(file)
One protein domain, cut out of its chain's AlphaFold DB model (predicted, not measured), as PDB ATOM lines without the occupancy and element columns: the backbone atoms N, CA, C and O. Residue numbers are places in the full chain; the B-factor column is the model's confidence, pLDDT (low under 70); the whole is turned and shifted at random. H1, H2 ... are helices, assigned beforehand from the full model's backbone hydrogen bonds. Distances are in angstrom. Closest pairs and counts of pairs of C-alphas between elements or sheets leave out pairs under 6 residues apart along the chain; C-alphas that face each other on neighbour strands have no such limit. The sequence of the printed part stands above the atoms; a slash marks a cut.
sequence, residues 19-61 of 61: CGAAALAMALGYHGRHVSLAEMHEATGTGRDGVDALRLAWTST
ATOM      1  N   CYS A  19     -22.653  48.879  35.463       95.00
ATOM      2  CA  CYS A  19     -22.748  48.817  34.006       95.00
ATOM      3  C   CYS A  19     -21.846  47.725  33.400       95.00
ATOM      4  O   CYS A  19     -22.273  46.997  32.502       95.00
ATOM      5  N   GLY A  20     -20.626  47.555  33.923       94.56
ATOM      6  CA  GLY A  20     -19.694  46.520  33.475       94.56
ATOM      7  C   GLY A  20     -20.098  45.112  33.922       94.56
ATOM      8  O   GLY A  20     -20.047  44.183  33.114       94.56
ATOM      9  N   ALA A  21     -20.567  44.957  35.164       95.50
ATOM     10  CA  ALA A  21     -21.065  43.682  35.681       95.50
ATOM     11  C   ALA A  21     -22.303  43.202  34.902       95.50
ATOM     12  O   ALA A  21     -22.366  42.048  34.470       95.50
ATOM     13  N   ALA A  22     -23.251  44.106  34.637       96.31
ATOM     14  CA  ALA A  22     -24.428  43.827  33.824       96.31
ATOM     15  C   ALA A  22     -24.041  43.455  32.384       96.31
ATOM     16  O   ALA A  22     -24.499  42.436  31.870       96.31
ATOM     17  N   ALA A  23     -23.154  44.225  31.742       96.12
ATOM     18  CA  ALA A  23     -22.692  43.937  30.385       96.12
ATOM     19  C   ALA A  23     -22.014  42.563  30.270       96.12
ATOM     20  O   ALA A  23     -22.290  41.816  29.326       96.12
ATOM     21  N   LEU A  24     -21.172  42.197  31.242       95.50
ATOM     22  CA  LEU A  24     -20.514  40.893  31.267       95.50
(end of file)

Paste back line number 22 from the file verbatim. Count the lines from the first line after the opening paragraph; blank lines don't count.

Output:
ATOM     21  N   LEU A  24     -21.172  42.197  31.242       95.50